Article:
By Claire Bolderson
BBC News, Ohio
In their second term in office, the thoughts of any US president turn to their legacy.
Samuel Alito was one of the conservatives Bush appointed
George W Bush has some of the lowest opinion poll ratings of any modern president and his critics say his legacy will be the continuing war in Iraq and a weakening economy.
But for the people who formed the core of his support in the 2000 and 2004 elections, there is something else that is just as important and possibly even more important.
President Bush has made two appointments to the nine-member Supreme Court and voters from the Christian Conservative movement say that is his true legacy.
For more than a decade the court was finely balanced. On one side were conservative justices who believe in a very literal application of the Constitution.
On the other, there were the more liberal judges who see the Constitution as more of a living document open to greater interpretation.
Mr Bush's appoints of John Roberts and Samuel Alito to the bench has entrenched the conservative side. And the impact has already been seen in rulings on sensitive issues like abortion rights.
The court has, for example, upheld a ban on a late-term procedure known as partial birth abortion.
It is abortion that matters most to many of Mr Bush's supporters - people like Ray Sheridan of Harrisburg, Ohio.
The conservatives now hold the balance of power in the court
That was his priority when he decided to vote for President Bush in 2004.
He says there is still some way to go. The real hope for him is that more conservative judges are appointed in coming years and the landmark Roe vs Wade ruling that legalised abortion can then be overturned.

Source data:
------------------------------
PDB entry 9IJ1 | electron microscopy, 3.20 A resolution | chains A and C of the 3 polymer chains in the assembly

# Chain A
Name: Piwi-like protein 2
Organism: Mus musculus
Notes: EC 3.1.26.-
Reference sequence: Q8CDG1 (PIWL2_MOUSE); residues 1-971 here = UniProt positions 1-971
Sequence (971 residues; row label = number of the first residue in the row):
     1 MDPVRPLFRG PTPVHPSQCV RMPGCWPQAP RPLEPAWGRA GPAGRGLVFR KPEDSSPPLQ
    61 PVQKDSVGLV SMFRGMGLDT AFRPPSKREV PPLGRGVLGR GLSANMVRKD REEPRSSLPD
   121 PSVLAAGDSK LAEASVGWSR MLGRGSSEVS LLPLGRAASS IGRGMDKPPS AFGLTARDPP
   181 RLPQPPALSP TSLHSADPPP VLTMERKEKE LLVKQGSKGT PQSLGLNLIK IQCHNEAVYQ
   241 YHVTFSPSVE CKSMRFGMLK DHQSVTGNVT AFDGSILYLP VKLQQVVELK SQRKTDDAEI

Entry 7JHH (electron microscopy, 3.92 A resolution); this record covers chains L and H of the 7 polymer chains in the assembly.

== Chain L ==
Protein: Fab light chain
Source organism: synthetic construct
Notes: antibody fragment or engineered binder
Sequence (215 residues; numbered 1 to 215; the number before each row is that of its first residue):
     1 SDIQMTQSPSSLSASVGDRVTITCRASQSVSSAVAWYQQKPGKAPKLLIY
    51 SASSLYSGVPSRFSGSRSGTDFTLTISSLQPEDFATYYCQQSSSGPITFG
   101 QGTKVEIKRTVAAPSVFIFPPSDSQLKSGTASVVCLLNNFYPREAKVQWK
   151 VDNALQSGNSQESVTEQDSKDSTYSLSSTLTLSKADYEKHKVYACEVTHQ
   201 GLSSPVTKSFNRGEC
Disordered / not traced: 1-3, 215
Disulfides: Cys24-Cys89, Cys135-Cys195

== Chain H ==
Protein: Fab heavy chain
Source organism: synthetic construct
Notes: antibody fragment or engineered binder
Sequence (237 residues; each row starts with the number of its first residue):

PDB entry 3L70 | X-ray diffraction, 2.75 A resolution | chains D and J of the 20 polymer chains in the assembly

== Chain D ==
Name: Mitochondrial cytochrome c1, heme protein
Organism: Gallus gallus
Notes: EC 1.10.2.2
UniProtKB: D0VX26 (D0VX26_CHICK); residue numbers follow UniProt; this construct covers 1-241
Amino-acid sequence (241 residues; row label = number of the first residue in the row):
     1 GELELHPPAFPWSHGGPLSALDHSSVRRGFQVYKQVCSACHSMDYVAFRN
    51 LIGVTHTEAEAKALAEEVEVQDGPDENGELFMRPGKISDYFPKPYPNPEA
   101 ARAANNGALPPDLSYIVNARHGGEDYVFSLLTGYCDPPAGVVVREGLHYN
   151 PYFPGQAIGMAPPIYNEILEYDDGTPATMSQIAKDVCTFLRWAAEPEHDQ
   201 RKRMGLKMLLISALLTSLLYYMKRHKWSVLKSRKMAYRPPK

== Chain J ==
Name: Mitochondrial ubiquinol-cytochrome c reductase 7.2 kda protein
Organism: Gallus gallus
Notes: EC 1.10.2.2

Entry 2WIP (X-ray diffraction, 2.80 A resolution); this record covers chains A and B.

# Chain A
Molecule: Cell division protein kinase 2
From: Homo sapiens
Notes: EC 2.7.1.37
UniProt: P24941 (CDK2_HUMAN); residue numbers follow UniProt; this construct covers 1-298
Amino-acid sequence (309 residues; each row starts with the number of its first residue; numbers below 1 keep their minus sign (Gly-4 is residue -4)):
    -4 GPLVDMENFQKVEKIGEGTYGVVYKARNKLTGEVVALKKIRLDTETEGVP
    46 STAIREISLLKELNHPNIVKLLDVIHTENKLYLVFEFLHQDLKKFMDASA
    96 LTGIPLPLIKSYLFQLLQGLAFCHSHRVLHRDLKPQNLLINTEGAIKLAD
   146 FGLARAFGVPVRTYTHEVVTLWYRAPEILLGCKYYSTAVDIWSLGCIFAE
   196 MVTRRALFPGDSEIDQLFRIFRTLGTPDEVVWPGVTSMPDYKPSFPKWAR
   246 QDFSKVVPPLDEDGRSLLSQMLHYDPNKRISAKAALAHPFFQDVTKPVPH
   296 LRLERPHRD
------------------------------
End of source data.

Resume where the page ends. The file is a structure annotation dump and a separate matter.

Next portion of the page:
But more than that, Ray Sheridan sees the Supreme Court as the moral guide of the nation, ruling on the legality of a range of laws from gay marriage to religion in schools.
On that score, when it comes to Mr Bush's Supreme Court appointments Mr Sheridan says: "I really can't complain."
Members of the powerful Christian Conservative organisations across the country agree. They are already looking to the next presidential election in the knowledge that an ageing membership of the Supreme Court means more appointments are likely in the near future.
As conservative activist and film maker Deborah Flora says, a president is for a maximum of eight years while a Supreme Court judge is for decades "and they shape the entire direction of a country long after a president comes and goes".
President Bush's effect on the court will be felt long after he has gone. The impact on everything from abortion rights to positive discrimination in education, and even the death penalty, is already being felt with a shift towards decisions that are popular with the right wing.
President Bush may be criticised on a number of fronts almost daily - but when it come to what matters most to them, his socially conservative supporters are more than happy.